Step Away From the Computer – Why Divorce and the Internet Don't Mix
By Kluger Kaplan September 18, 2012
By Jason R. Marks
It is not new advice that content posted on Facebook, Twitter and other online forums is open to the whole world to see. Nor is it a secret that such public postings are discoverable. For example at the end of last month, a Manhattan judge ordered Twitter to release the private tweets of an Occupy Wall Street protester in an ongoing criminal investigation, highlighting a new trend – courts are reluctant to recognize privacy rights when an individual posts his or her thoughts in a public forum.
Most of us have friends who feel it necessary to publicize every detail of their personal lives on Facebook – including taking jabs at their soon-to-be-ex spouses. But can taking a pop shot at your ex-to-be negatively impact the outcome of your divorce?
Just like an employer can check out your online identity before making you a job offer, you can be sure that your embittered spouse, and certainly his or her lawyer, will visit your Facebook and Twitter pages and dig up any juicy information you have decided to share with the world.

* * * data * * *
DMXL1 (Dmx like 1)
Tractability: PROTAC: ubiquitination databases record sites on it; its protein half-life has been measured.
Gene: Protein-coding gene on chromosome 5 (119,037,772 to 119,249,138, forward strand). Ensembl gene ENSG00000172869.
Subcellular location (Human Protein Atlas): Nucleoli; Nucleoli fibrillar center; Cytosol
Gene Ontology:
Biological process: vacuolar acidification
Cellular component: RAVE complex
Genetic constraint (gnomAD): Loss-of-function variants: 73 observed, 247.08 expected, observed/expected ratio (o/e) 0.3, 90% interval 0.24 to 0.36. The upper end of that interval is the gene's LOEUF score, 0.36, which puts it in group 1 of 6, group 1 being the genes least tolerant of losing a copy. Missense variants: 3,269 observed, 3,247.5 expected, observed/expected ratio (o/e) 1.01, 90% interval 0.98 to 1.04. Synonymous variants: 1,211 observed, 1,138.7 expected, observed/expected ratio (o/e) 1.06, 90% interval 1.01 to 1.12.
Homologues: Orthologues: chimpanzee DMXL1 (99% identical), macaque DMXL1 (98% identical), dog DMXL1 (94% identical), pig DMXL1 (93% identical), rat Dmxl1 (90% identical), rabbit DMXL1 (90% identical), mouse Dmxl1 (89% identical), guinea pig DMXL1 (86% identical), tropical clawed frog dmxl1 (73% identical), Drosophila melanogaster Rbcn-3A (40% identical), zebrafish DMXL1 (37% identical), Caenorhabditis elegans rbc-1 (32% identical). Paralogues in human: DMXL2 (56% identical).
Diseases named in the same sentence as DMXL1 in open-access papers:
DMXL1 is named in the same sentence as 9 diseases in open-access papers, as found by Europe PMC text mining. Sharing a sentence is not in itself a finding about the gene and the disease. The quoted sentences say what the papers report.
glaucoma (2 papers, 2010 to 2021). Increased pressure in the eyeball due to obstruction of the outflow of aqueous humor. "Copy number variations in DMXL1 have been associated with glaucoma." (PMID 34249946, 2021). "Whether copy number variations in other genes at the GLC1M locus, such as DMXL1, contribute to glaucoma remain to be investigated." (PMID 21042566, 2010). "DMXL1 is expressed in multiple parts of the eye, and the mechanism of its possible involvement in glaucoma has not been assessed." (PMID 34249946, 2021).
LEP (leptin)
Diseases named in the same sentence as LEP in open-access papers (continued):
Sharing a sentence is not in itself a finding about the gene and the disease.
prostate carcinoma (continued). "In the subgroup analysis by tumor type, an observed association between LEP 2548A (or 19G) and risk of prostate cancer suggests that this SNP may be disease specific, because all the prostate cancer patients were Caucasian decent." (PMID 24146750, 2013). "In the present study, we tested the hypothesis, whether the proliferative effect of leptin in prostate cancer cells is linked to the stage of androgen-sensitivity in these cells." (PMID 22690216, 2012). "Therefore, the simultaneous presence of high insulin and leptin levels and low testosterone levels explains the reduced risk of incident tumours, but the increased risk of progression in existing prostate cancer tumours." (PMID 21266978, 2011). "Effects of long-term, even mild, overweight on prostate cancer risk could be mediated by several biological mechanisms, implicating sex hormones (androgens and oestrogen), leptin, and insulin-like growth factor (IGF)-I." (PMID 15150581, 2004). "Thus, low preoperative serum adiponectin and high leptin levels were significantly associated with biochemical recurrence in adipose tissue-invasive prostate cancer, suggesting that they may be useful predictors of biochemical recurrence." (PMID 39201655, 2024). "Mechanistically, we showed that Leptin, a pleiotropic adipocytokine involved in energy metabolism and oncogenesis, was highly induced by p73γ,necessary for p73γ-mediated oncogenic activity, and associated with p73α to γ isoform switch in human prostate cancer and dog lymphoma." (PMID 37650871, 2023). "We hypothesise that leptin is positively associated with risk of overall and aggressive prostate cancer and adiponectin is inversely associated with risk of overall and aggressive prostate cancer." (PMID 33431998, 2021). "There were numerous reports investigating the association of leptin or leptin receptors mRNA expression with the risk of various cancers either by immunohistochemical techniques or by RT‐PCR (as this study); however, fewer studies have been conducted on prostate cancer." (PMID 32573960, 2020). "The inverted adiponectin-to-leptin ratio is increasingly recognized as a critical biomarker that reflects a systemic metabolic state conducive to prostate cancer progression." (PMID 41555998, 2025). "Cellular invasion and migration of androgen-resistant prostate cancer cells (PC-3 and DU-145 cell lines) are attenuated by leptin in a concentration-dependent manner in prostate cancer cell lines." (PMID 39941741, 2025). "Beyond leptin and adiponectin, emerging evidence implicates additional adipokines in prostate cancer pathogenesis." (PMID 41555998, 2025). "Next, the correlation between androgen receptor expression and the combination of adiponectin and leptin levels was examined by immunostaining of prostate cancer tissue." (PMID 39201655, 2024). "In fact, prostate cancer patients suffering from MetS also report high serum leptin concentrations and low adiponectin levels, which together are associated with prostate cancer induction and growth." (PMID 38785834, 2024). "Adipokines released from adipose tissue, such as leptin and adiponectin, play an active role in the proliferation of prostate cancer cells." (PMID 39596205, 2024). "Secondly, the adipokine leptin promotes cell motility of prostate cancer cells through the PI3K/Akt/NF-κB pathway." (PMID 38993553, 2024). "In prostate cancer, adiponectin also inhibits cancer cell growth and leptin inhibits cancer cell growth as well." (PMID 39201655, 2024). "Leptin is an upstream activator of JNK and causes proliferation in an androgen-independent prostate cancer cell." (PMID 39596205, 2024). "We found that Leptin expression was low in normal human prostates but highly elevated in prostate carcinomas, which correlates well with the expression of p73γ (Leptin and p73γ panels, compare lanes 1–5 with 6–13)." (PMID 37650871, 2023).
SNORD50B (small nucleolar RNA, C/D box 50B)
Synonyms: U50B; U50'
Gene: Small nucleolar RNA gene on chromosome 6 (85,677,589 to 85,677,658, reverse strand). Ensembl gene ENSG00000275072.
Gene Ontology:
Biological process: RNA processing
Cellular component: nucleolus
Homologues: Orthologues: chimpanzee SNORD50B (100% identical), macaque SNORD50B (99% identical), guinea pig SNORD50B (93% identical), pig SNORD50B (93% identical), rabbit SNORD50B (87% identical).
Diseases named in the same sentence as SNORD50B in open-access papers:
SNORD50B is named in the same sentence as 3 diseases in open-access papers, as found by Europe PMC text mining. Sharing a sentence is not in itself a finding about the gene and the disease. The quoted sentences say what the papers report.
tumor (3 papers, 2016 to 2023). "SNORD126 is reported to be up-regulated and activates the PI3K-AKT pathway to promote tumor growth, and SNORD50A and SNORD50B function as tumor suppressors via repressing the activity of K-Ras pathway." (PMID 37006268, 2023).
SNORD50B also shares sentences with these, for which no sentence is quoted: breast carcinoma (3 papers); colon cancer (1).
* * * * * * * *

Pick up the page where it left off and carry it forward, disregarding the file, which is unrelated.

Your husband is a man whore? Call up a friend and discuss it over coffee. Your wife is a bad mother? Hash it out over happy hour. But think twice before bashing your spouse on the internet. Even “private” posts that are limited to your “friends” may be discoverable in litigation and can be used against you.
Likewise, think twice about posting pictures of yourself engaging in questionable behavior. In a custody dispute, photos of you drinking, doing drugs and engaging in sexual contact can all be used against you in court to question your fitness as a parent.
My policy is simple. Ask yourself “would I let my grandmother see this?” If your answer is not a quick “yes,” don’t post. Err on the side of caution. No one has ever said “I really wish I had put up that picture of myself on Facebook” but plenty of people have lived to regret it.